So tip is to always reiterate what you have understood from a task to make sure what I will do will be up to people’s expectations and requests.
Lastly, always be open for new opportunities. Whenever seniors ask for help, make sure you finish that task well and take full wonder ship. After you finish it, always report to them proactively and offer help in the future, don’t be shy about asking to be involved in projects. In the end, you will be the sole benefiter. Seniors will offer you more interesting tasks and learning opportunities to sharpen your skills. Then, they’ll notice your potential and gradually start naturally approaching you for joining business calls to creating dashboards to providing insight reports to clients. Always stay open to opportunities. When the seniors approach you with different tasks, it is important to finish the tasks well and have real ownership of the tasks. After you finish one task, always proactively report your work status and don’t be shy to ask for more tasks.
To avoid wasting time with back-and-forth clarifications, you should always be honest about your strengths and weaknesses.
Q: As a Talent Acquisition Intern, did you have any chances to get involved in other business related tasks?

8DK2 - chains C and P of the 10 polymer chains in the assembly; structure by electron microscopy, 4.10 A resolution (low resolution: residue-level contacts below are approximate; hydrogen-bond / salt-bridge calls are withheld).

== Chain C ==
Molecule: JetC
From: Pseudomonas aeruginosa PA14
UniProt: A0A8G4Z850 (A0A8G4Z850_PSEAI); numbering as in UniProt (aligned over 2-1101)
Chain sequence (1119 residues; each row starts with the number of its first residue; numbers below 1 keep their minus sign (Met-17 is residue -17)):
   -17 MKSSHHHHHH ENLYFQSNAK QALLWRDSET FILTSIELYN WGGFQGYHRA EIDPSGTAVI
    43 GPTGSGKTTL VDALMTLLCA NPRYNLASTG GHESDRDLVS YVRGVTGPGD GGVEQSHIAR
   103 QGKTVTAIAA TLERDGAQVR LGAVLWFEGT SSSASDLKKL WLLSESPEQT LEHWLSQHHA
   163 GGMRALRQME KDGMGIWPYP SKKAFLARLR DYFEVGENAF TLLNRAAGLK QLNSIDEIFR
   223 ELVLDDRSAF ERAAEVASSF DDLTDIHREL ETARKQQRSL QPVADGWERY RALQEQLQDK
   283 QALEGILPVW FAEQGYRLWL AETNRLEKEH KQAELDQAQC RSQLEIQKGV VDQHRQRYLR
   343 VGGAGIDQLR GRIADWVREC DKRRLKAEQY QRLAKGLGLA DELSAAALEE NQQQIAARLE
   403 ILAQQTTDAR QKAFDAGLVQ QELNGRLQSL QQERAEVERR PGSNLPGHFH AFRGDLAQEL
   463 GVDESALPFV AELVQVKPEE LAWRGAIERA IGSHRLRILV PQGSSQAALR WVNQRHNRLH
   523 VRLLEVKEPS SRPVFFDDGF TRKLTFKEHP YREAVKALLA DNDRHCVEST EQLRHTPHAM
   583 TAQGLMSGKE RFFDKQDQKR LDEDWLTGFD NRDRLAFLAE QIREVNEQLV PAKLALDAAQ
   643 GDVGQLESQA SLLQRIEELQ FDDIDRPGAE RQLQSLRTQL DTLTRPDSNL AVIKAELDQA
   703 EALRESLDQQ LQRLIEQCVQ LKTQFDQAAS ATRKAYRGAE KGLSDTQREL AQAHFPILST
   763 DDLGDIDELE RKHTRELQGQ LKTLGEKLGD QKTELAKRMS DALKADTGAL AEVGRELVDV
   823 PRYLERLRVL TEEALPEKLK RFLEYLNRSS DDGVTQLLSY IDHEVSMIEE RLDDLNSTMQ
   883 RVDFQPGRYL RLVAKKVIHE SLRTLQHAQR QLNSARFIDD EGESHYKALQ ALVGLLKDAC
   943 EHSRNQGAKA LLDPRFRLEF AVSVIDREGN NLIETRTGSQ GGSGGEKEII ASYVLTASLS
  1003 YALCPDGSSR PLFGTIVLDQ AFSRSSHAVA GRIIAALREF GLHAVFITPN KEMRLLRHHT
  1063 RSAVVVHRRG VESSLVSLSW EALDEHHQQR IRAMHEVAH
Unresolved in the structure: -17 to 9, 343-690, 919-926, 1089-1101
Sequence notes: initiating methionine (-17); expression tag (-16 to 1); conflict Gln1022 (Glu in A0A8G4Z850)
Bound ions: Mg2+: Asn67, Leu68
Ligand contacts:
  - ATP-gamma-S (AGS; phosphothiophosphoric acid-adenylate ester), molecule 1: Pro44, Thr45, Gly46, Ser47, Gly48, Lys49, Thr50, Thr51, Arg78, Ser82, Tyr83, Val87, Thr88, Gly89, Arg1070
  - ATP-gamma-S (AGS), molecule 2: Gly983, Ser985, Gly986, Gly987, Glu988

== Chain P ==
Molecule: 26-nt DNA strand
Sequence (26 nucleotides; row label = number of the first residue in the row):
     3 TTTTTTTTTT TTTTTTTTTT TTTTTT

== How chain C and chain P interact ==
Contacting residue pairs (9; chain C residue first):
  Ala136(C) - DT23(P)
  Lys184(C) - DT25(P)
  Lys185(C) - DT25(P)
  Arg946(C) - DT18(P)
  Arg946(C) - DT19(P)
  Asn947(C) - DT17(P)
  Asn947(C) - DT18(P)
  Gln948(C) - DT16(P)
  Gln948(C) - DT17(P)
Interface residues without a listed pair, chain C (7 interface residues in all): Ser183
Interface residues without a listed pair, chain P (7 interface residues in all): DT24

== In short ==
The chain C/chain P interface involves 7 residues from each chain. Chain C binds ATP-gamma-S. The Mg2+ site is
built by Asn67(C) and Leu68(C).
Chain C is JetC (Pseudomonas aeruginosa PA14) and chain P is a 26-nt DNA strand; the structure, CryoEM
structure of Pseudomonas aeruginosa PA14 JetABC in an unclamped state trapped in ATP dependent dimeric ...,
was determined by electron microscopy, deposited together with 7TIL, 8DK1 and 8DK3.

Yes! I was given opportunities to participate in a plethora of business tasks, such as data cleaning, market research and boolean searches for different clients. Not to mention I really like fashion and my seniors actually gave me a lot of opportunities to get involved with such clients
and conduct market research and competitor analysis for them. I never thought that my research on how a brand is performing in different regions and how they can localize their advertising would be presented to executives that oversee a brand’s APAC operations. From such tasks, I was able to comprehend the power of media analytics. A single “like” on a brand ambassador's post or a comment on a promotional post on Facebook all amount to
and are able to inform a company’s business decisions. I am truly taken aback by how tiny pieces of information scattered across the internet can be congregated and be incorporated in decision making.
Q: What was the most exciting task you've been involved in at Meltwater?